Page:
3) It is very possible to have a ton of electronic gadgets and be so poor that you can't afford to spend $20:  Most of my stuff was bought for me by my parents, or bought by me, back when I was still living with my parents, and didn't have to pay for food and shelter and taxes.  Now I am living on my own, going to school, while working a minimum wage job, and paying rent and taxes.  $20 is a lot, and spending $20 is avoided whenever possible.

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Posted

Also, it could well be that a JACK is not wired correctly. (This is common with wired Ethernet jacks that are installed by those familiar with telco - not LAN - wiring specs.)

 

RJ-11 (telco), unlike RJ-45 LAN, uses dual twisted-pair, not quad twisted-pair.  Where the two crossover is RJ-11/45 xSDN/xDSL - note that both RJ-11 and RJ-45 cabling and plugs can be used for either.  (RJ-11 is, in fact, used for voice-only hardware plugged into xDSL/xSDN, while RJ-45 is used for data equipment, such xDSL/xSDN "modems".)  There is one RJ-45 jack that I strongly suspect of being incorrectly wired - however, I would need to be able to test the questionable jack in isolation, due to its location.

 

Why I suspect the jack:  both ends of the connection otherwise (router and adapter) support gigabit Ethernet; however, the connection itself between them (wired) is only 100 mbps.  The cables themselves (outside of the jack) are gigabit CAT5e, which leaves the jack itself as suspect.

 

If the jack is miswired, I CAN pull the jack and rewire it myself - all I need is time.  (There is enough slack in the run itself that I won't need more cable - I can buy a new jack from RadioShack or MicroCenter.  The jack is NOT integrated into the baseplate.)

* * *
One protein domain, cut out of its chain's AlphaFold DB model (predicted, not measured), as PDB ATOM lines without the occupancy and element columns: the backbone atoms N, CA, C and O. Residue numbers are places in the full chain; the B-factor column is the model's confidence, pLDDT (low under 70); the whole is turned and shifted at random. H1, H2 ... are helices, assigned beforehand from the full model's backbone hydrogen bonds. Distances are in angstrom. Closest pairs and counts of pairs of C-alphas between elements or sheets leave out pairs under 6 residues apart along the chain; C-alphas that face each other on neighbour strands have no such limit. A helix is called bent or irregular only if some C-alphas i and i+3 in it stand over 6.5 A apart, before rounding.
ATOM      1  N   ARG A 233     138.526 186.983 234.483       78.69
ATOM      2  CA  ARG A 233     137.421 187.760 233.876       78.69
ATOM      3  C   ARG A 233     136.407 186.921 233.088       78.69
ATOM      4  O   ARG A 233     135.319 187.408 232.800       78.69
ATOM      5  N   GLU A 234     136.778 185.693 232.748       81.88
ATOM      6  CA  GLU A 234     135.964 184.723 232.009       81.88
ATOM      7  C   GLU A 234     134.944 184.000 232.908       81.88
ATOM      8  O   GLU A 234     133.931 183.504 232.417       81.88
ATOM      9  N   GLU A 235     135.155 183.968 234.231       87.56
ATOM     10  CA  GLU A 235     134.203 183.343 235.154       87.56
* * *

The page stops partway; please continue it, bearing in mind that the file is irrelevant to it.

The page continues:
Unless you are talking about rewiring the PCB traces that lead into an internal NIC card jack/router jack, there are no ethernet jacks in this house.

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Posted

helpifIcan, on 25 Aug 2013 - 12:16, said:snapback.png

You said if you had another cable you would wire the laptop too. Why not just buy an inexpensive 4 port switch, connect the incoming cable to it and than a cable to your DT and one to the LT.

 

Easy peasy and full speed.

 

:D

 

I don't have a switch, but I have a very cheap crappy 4 port hub. (I know its a hub, not a switch/router, because it has no gateway, or configuration web page, or anything like that. There are no settings, you just plug stuff in and hope it works.) Is a hub good enough? Or does a switch enable me to use more of the available speed between two computers better?

 

A hub will work fine just a little slower tahan a switch but still faster than WI-FI.  A hub just throws the data at every port a switch sends data to a specific port, since you only have two connections it would be minimal.

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Posted

"because it has no gateway, or configuration web page, or anything like that."

What?? That does not mean its a hub.. Just means its not a smart switch or manageable switch.

What is the model number on this thing?

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Posted

[quote name="moeburn" post="595901877" timestamp="1377466148"

 

I don't have a switch, but I have a very cheap crappy 4 port hub.  (I know its a hub, not a switch/router, because it has no gateway, or configuration web page, or anything like that.  There are no settings, you just plug stuff in and hope it works.)  Is a hub good enough?  Or does a switch enable me to use more of the available speed between two computers better?